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I’ve been eating raw foods for over 5 years now. For the past two years I have been doing a more raw fusion approach, combining raw foods with some cooked or alternating cooked meals with raw which seems to be easier to sustain and more practical. People are often turned off to the raw foods because of how difficult it can be to maintain this lifestyle – Raw Fusion is a manageable alternative.
Essentially, “raw fusion eating” aims for at least 51% of what I consume to be raw or living foods. When slightly over half of what you eat is raw (meaning not processed, denatured or cooked over 115 degrees) there is a lot less wear and tear on the body; your digestive system has an easy time absorbing the nutrients and releasing the waste and inflammation is kept at a minimum.
These are 15 of my favorite recipes, for all times of the day. Just click on the link for the full recipe. Hope you enjoy them and please post your comments!
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Superfoods are foods that are exceptionally high in essential nutrients. Some examples of these that you may already know are blueberries, salmon, almonds, walnuts and organic apples.
These nutritional powerhouses are extremely popular with raw foodists, as they offer great taste and variety to the lifestyle, along with particularly potent vitamins and minerals.
Lucuma powder comes from a small fruit that grows in Chile, Ecuador and Peru. It surpasses even chocolate and vanilla as the favorite ice cream flavor in most of South America—and even some European countries! High in phytonutrients, this superfood serves as a sweetener substitute easily metabolized with a very low glycemic index, making it a safe, sweet option for diabetes and hypoglycemia disorders. Naturally gluten-free, it is chock-full of fiber, antioxidants, carotene, minerals and Vitamin B3.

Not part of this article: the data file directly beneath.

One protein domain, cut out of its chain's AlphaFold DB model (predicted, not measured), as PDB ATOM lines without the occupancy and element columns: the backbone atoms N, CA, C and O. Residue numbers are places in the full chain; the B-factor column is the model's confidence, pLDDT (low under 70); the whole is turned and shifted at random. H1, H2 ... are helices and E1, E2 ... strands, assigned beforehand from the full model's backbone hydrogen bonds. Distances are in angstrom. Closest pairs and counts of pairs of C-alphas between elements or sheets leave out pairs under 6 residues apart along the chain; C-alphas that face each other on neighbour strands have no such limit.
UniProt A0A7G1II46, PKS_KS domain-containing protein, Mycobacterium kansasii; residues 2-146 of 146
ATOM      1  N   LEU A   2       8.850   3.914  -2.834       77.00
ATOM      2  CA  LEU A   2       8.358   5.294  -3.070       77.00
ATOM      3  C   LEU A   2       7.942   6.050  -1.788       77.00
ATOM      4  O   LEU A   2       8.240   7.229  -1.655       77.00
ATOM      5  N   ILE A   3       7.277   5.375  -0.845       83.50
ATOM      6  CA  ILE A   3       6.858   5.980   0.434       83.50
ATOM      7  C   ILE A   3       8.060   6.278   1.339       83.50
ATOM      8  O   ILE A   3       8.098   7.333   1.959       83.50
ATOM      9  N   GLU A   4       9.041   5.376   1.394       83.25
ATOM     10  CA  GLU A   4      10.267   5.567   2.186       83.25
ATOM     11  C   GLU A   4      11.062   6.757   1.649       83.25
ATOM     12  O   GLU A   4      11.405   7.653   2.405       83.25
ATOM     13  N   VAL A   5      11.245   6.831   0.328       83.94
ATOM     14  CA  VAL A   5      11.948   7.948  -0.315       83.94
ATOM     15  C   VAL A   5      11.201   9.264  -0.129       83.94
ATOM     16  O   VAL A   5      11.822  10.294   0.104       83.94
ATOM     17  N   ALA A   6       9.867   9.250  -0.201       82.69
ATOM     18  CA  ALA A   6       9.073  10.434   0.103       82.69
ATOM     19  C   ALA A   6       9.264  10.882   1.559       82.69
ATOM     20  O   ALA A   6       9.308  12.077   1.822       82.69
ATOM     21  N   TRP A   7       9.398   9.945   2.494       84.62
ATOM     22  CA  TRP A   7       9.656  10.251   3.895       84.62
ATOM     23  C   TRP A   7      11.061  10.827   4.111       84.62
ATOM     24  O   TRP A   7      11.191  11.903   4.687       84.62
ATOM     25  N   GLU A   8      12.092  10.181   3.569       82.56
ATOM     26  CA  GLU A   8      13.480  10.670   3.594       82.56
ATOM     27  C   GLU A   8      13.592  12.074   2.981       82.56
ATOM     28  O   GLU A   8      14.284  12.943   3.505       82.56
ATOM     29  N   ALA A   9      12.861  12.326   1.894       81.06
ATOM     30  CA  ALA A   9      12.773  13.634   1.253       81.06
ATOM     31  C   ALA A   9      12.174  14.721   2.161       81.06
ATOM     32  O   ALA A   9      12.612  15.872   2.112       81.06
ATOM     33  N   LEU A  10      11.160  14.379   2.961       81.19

Natural Alternative to Vitamin Water Are you hydration-challenged? Do you find it difficult to down your recommended 8 x 8 oz’s each day? I go in and out of good […]
I was watching the Dr. Oz show the other day, discussing foods that help promote restful sleep and I was struck by a combination of pumpkin seeds and applesauce, not a food combination that I would normally consider. Evidently, foods that are high in the amino acid, tryptophan (like pumpkin seeds) need to be combined with a carbohydrate in order to activate the niacin and seratonin that relax the nervous system and makes us drowsy.
According to this article on Livestrong.com, the amount of tryptophan found in a serving of food that contains this essential amino acid does not produce enough serotonin to cause sleepiness. The sleepy feeling you feel after eating a large meal — such as Thanksgiving dinner — typically comes from the high number of carbohydrates and calories you consumed.
That interesting fact as well as the pumpkin seed/applesauce combination started my Raw Fusion creative juices flowing so I decided to create a scone or muffin (see below) that can help people sleep since insomnia or some kind of sleep disorder affects as many as 100 million Americans (Sleep Wellness Institute). Wouldn’t it be great to just enjoy a delicious and healthy treat in the evening instead of taking medication? Let me know how these work for you (so far been getting thumb’s up from friends and family but that is not exactly hard science…)
For sweetening your dreams (and this recipe) you can use agave, maple syrup, honey, succanat, coconut nectar or palm sugar, which is derived from palm tree flowers.
Sweet Dreams Scones
Makes about 16 Scones (depending on size)
The Green and Red Walnut Boats are at 9:00 on the photo, surrounded by a quartet of mouth-watering raw appetizers from the Raw Fusion Recipe volume, including Angel’d Eggs, Fennel Seed Sausage with Dijon spread and BruschettMa Raviolis (forefront)
A Meatless Monday Vegan Recipe
I was on the search for some shelled English peas the other day for a recipe I am developing for Living Tree Community (CLICK TO SEE: Pistachio Pesto Raviolis) I remember seeing a vegetable stand sign that said “shelled peas” a few weeks back so I stopped by. Evidently the English peas are not in season, but they had these interesting peas called “conch peas” (pronounced “Kahnk” just like the Atlantic shellfish) that had just arrived from Georgia.
Whenever I start teaching at a new locale, my inaugural class is “Raw Foods 101” – teaching the basics of the raw foods/raw fusion lifestyle with demo’s of delectable green smoothies and scrumptious salads.
It’s always very uplifting for me to get enthusiastic feedback from participants on how they are integrating green smoothies into their lifestyles and how their families are also enjoying them. Often they share their favorite recipes with me, but invariably their concoctions contain ingredients that I would not recommend.
I admit to being a purist on green smoothies: While experimenting from time to time with adding some nuts, nut milk, protein powders, dairy etc. is perfectly okay – hey, variety IS the spice of life, after all — I am extremely loyal to Victoria Boutenko’s (Green for Life) marvelous creation and believe that the formula works, as is